Ms. Lee filed a timely motion to set aside or reconsider the Dismissal Order ("Motion for Reconsideration"). Mr. Amster, on behalf of Ms. Lee, argued that he did not receive a copy of the summons or scheduling conference order because the court mistakenly sent the hard copy to an old address. (This was a false statement.) He logged into CM/ECF at an unspecified date and found the summons, then served the summons, complaint, and scheduling conference order on Ms. Roessler-Lobert on October 17.

         He said that he called Ms. Roessler-Lobert on November 1 to obtain her support in creating a joint status report. He said that she did not understand what she was supposed to do, so he told her that he would file a unilateral status report.

         Mr. Amster explained that he was unable to personally attend the November 5 status conference because he was involved in the so-called "Grim Sleeper" death penalty case and "was devoting a significant amount of his time to that matter which caused the delays in this matter."

         Mr. Amster again did not show up for the hearing on the Motion for Reconsideration. Rather, attorney William C. Beall appeared on behalf of Ms. Lee. Mr. Beall argued that the court should reconsider the Dismissal Order based on Mr. Amster's neglect. He represented that "the hard copy summons [went] to the wrong address, so [Mr. Amster] didn't see it, and then he eventually did go into ECF and got it." He repeatedly reminded the court that Mr. Amster was "involved in a multiple murder death penalty case down south. He got himself in too deep in this case. He wasn't able to give it the attention that it deserved, and so now, however, he is."[4]

         The court was unsympathetic. It said that the court routinely issues the summons and scheduling conference order in every adversary proceeding. The scheduling conference order requires the plaintiff to contact the defendant and arrange a Civil Rule 26(f) meeting no later than twenty-one days prior to the status conference. It also stated that the local bankruptcy rules require the plaintiff to file a status report fourteen days[5] prior to the status conference and to appear at the status conference.

         The court rejected Mr. Amster's excuse for not timely serving the summons. It said that the court had e-mailed notice of the issuance of the summons to Mr. Amster's e-mail address of record on September 3, and nothing "indicates that he even bothered to check his e-mail for the summons that he asked for from the Court." The court also rejected Mr. Amster's attempt to blame the court for mailing the documents to an incorrect address: "He claims in his defense in his motion for reconsideration - that the Court sent the summons by regular mail to an incorrect address. That's not what happened. The Court didn't send a summons to an incorrect address. The Court sent the summons to him electronically with an ECF notice, just like the Court's supposed to, the day the summons was issued." The court noted that Mr. Amster had neglected to pay attention to this case and inquire after the summons for over a month.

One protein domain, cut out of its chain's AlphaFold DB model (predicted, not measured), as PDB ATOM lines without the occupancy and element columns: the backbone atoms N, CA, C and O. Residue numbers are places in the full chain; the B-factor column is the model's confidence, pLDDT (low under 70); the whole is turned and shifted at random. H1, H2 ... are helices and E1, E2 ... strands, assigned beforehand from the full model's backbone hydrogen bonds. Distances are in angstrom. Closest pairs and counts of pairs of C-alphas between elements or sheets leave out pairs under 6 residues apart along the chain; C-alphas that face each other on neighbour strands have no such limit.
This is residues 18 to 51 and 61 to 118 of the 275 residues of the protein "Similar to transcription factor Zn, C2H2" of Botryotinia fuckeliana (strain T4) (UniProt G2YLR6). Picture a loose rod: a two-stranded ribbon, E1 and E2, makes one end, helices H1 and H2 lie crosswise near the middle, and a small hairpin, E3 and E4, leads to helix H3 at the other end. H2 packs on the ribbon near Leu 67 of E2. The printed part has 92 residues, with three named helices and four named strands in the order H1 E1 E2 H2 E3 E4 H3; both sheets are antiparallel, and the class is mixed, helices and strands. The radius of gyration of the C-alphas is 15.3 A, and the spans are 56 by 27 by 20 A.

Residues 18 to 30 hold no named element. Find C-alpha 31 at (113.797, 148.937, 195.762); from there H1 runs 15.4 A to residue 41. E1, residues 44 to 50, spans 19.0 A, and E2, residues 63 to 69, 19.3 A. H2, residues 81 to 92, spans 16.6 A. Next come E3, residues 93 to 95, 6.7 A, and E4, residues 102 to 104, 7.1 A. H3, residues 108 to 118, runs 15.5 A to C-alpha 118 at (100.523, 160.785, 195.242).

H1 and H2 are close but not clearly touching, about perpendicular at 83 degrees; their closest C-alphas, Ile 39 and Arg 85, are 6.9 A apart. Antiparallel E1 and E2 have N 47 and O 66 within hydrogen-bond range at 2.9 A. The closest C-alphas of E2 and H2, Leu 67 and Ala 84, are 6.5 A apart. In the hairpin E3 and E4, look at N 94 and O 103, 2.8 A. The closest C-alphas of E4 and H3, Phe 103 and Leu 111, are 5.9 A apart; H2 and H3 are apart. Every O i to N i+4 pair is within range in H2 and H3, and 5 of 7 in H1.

The court also discussed Mr. Amster's failure to comply with Civil Rule 26(f). It said that he only contacted Ms. Roessler-Lobert a few days before the status conference; he did not file a status report until the night before the status conference; and he tried to convince Ms. Roessler-Lobert to agree that the short telephone call satisfied the meet-and-confer requirement. The court stated that "[t]hat's not what the order envisioned."

         Ultimately, the court denied the Motion for Reconsideration. It clarified that the basis for dismissal was not merely the failure to serve the summons timely, but also the failure to comply with LBR 7016-1, Civil Rule 26, and the scheduling conference order. The court stated that, contrary to Mr. Amster's representations, the summons and scheduling conference order were sent to Mr. Amster's e-mail address of record, [6] and the scheduling conference order was also mailed to the Granada Hills address on record. The court concluded:

Counsel failed to check his e-mail for notice that the summons had been issued; failed to timely serve the summons, order, and complaint on the defendant; failed to file a proof of service of the summons with the Court; failed to initiate the Rule 26(f) conference, as ordered by the Court; and failed to timely file a status report. These omissions involve a complete lack of diligence in following the rules of this Court, which are unambiguous.

         The court issued its order ("Reconsideration Order") denying the Motion for Reconsideration. Ms. Lee timely appealed from the Dismissal Order and the Reconsideration Order.

         JURISDICTION

         The bankruptcy court had jurisdiction pursuant to 28 U.S.C. §§ 1334 and 157(b)(1). We have jurisdiction under 28 U.S.C. § 158.

         ISSUE

         Whether the bankruptcy court erred in dismissing Ms. Lee's adversary complaint.

         STANDARD OF REVIEW

         We review for abuse of discretion the bankruptcy court's dismissal of a complaint for failure to comply with the rules or court order. See Schmidt v. Herrmann, 614 F.2d 1221, 1224 (9th Cir. 1980). Similarly, the bankruptcy court's dismissal of an adversary proceeding based upon a plaintiff's failure to prosecute is reviewed for an abuse of discretion. See Al-Torki v. Kaempen, 78 F.3d 1381, 1384 (9th Cir. 1996); Moneymaker v. CoBen (In re Eisen), 31 F.3d 1447, 1451 (9th Cir. 1994).

         We also review for abuse of discretion the bankruptcy court's denial of a motion for reconsideration. See First Ave. W. Bldg., LLC v. James (In re Onecast ...